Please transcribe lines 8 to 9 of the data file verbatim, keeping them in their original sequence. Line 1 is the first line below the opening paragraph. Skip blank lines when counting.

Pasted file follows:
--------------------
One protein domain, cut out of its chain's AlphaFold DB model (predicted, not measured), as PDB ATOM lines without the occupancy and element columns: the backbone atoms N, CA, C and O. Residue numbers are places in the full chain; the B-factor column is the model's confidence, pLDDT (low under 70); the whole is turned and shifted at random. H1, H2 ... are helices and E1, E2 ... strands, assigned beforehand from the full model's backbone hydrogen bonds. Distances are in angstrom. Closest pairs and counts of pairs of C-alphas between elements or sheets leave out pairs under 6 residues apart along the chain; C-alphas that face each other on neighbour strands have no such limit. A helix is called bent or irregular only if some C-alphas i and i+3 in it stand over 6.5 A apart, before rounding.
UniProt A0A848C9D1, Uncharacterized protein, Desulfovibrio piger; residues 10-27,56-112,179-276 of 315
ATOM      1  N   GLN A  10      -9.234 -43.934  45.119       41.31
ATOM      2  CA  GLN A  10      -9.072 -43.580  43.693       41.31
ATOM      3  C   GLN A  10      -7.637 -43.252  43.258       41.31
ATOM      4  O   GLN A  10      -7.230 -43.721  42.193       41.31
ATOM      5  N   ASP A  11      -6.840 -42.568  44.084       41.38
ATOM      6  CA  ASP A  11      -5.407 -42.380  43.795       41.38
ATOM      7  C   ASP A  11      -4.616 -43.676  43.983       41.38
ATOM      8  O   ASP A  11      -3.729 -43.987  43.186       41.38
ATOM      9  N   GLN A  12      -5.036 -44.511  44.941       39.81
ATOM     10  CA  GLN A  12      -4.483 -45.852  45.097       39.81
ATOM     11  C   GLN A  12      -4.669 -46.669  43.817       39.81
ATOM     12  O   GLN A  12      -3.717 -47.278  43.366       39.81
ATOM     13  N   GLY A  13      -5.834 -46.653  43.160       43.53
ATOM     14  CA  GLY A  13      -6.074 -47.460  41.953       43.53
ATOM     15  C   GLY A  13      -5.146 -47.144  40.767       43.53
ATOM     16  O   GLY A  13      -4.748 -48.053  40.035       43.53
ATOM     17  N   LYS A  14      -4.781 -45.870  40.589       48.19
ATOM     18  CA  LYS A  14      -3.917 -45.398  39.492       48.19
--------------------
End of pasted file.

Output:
ATOM      7  C   ASP A  11      -4.616 -43.676  43.983       41.38
ATOM      8  O   ASP A  11      -3.729 -43.987  43.186       41.38